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Research tips

This page goes over the basics of research. For a more in-depth look at searching for a literature review, check out the Searching the literature library research guide.

Remember that your Faculty Librarian can give you one on one assistance with searching for a literature review, including assistance with developing your search strategy, identifying and using appropriate databases, and anything else mentioned in this guide.          


Rather than pasting your whole assignment question into a search box, you can retrieve much better results by:

  • reading your question/briefing carefully to identify key terms and concepts
  • think of synonyms or similar phrases that describe the same thing
  • think of what evidence or research you are looking for

These actions may give you ideas of other terms to add to your search, and also where to search.

Combining keywords 

Most databases and catalogues let you combine keywords when searching. This will help you get better results. Watch the video above to find out how.

You can expand or narrow your search results by using connectors (or operators) to form a relationship between your search terms.

AND - connects your terms together. You will only retrieve results that contain ALL your terms

OR - expands your results. You will retrieve results that contain ANY of your terms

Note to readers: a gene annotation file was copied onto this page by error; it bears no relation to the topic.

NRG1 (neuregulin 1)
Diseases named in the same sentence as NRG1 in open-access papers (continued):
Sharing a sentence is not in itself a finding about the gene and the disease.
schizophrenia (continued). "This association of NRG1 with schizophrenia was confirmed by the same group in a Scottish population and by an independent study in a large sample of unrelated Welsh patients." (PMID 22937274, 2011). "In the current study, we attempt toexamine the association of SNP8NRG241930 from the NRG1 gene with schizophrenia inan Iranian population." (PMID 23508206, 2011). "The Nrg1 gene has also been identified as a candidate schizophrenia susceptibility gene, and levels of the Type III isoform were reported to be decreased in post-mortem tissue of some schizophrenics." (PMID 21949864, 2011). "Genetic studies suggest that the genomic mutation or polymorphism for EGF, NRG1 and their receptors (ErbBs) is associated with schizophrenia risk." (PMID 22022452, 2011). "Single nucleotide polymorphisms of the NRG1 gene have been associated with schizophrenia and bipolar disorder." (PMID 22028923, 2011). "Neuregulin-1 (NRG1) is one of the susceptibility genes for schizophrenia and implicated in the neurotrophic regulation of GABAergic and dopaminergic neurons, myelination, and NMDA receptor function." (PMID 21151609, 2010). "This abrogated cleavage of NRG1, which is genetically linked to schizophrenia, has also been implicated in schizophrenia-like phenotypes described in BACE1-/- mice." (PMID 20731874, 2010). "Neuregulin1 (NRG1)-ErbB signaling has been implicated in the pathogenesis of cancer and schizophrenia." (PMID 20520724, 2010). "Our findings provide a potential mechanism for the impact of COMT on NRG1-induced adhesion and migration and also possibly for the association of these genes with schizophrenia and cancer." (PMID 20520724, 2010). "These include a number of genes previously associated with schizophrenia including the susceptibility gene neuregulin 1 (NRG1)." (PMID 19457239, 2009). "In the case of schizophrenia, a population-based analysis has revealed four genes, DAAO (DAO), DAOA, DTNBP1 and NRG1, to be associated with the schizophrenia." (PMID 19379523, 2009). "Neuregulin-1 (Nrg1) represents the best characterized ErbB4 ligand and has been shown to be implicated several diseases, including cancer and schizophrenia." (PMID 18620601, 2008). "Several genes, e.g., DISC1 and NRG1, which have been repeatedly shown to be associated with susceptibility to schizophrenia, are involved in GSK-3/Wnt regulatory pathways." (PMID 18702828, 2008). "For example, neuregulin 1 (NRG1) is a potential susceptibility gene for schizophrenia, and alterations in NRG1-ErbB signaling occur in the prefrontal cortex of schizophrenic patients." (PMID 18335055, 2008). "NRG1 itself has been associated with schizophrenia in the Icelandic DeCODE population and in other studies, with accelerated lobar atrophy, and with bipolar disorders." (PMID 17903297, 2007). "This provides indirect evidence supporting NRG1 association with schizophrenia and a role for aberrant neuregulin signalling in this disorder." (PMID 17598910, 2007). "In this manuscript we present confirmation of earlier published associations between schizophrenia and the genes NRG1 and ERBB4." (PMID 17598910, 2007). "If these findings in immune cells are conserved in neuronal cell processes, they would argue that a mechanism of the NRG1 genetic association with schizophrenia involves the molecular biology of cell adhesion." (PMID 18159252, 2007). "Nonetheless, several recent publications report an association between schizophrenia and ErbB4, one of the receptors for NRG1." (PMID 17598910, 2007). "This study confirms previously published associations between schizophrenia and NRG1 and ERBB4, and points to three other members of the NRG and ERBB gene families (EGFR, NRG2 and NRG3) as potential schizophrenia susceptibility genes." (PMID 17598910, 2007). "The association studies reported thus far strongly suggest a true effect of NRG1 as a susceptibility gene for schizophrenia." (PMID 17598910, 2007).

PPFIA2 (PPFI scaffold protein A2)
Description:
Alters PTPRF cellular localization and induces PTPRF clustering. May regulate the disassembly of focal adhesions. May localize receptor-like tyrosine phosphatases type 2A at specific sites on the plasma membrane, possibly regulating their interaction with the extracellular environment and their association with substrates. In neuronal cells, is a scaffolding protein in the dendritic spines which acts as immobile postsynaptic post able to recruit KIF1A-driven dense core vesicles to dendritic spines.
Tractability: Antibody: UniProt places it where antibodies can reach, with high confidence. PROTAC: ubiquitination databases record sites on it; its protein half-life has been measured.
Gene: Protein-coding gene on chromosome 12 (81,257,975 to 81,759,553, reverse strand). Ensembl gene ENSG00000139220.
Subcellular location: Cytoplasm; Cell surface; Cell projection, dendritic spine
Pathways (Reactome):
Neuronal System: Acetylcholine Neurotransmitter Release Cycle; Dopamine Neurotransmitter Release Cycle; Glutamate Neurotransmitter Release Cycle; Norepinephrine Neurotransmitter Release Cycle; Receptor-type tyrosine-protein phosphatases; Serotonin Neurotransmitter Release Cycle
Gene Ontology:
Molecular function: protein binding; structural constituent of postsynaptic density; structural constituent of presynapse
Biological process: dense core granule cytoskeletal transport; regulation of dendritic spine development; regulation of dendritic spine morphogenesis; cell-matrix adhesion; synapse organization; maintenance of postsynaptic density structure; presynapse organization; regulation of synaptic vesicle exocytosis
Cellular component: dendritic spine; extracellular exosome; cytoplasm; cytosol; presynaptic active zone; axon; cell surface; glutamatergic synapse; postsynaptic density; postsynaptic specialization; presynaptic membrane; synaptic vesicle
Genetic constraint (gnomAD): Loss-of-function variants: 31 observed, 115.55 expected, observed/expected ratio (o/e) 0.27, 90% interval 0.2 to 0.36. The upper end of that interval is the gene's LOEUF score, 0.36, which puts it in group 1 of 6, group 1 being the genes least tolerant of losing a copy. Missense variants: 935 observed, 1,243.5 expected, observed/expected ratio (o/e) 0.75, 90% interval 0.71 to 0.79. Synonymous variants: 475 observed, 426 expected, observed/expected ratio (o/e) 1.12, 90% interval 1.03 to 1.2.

NOT - excludes terms from your results

More search operators

(brackets OR parentheses) - brackets groups terms together, particularly useful for grouping synonyms in an OR search

"quotation marks" - put terms in double quotation marks to search for the words as an exact phrase

You can use a database or search engine's 'advanced' search options to bring up the AND, OR and NOT connectors, and also to be able to choose which field is being searched for your terms. A regular or 'basic' search will search for your terms across any/all fields, but in an advanced search you can specify to only search fields such as 'title', 'author', 'subject' or 'abstract'.

In academic search engines like Library Search, ProQuest or EBSCO you can refine your results by options such as:

  • Content type, e.g. books, peer-reviewed journal articles or newspaper articles
  • Date range
  • Topic/subject


Once you find a resource, how do you know if it is useful for the research you are conducting? You could read/watch/listen to it, but you could save time by first testing the resource against the CRAP test. The CRAP test is a set of 4 criteria you can quickly measure a resource against to see whether it is worth engaging with further.


Criteria Questions to ask

CurrencyLetter C with calendar

Is this the most up to date resource you can find? Is it new enough for the purposes of your topic?
RelevanceLetter R with target Is the material relevant to your topic and your arguments?
AuthorityLetter A with expert advice on a wooden block Who is the author? Are they a credible source? Are they qualified to talk about this subject? Are arguments backed up with evidence (such as references or citations)?
PurposeLetter P with a road sign What is the purpose of the resource? E.g. Is it designed to sell, entertain, vent, educate or present research?